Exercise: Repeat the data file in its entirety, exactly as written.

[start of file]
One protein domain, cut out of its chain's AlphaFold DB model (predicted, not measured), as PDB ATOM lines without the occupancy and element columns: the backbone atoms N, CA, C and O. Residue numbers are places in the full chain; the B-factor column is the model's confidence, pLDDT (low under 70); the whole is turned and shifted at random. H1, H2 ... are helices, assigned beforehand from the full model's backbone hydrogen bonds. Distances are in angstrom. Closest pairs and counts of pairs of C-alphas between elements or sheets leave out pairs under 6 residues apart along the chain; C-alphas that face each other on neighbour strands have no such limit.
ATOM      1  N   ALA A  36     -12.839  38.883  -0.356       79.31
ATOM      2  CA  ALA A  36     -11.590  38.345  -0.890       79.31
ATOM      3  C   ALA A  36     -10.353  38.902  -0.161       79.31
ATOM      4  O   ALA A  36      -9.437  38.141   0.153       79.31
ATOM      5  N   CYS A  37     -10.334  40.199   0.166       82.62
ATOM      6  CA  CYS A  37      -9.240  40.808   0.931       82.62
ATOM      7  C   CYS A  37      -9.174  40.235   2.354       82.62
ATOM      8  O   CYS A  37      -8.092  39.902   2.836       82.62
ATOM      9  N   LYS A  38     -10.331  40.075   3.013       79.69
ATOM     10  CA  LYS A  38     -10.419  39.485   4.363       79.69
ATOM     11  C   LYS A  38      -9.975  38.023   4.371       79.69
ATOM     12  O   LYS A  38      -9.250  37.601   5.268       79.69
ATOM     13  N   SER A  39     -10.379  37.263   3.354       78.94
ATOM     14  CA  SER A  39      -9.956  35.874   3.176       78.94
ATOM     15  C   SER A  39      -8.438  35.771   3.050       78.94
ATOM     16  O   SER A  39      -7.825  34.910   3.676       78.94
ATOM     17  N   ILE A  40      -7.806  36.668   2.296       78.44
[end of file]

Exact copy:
One protein domain, cut out of its chain's AlphaFold DB model (predicted, not measured), as PDB ATOM lines without the occupancy and element columns: the backbone atoms N, CA, C and O. Residue numbers are places in the full chain; the B-factor column is the model's confidence, pLDDT (low under 70); the whole is turned and shifted at random. H1, H2 ... are helices, assigned beforehand from the full model's backbone hydrogen bonds. Distances are in angstrom. Closest pairs and counts of pairs of C-alphas between elements or sheets leave out pairs under 6 residues apart along the chain; C-alphas that face each other on neighbour strands have no such limit.
ATOM      1  N   ALA A  36     -12.839  38.883  -0.356       79.31
ATOM      2  CA  ALA A  36     -11.590  38.345  -0.890       79.31
ATOM      3  C   ALA A  36     -10.353  38.902  -0.161       79.31
ATOM      4  O   ALA A  36      -9.437  38.141   0.153       79.31
ATOM      5  N   CYS A  37     -10.334  40.199   0.166       82.62
ATOM      6  CA  CYS A  37      -9.240  40.808   0.931       82.62
ATOM      7  C   CYS A  37      -9.174  40.235   2.354       82.62
ATOM      8  O   CYS A  37      -8.092  39.902   2.836       82.62
ATOM      9  N   LYS A  38     -10.331  40.075   3.013       79.69
ATOM     10  CA  LYS A  38     -10.419  39.485   4.363       79.69
ATOM     11  C   LYS A  38      -9.975  38.023   4.371       79.69
ATOM     12  O   LYS A  38      -9.250  37.601   5.268       79.69
ATOM     13  N   SER A  39     -10.379  37.263   3.354       78.94
ATOM     14  CA  SER A  39      -9.956  35.874   3.176       78.94
ATOM     15  C   SER A  39      -8.438  35.771   3.050       78.94
ATOM     16  O   SER A  39      -7.825  34.910   3.676       78.94
ATOM     17  N   ILE A  40      -7.806  36.668   2.296       78.44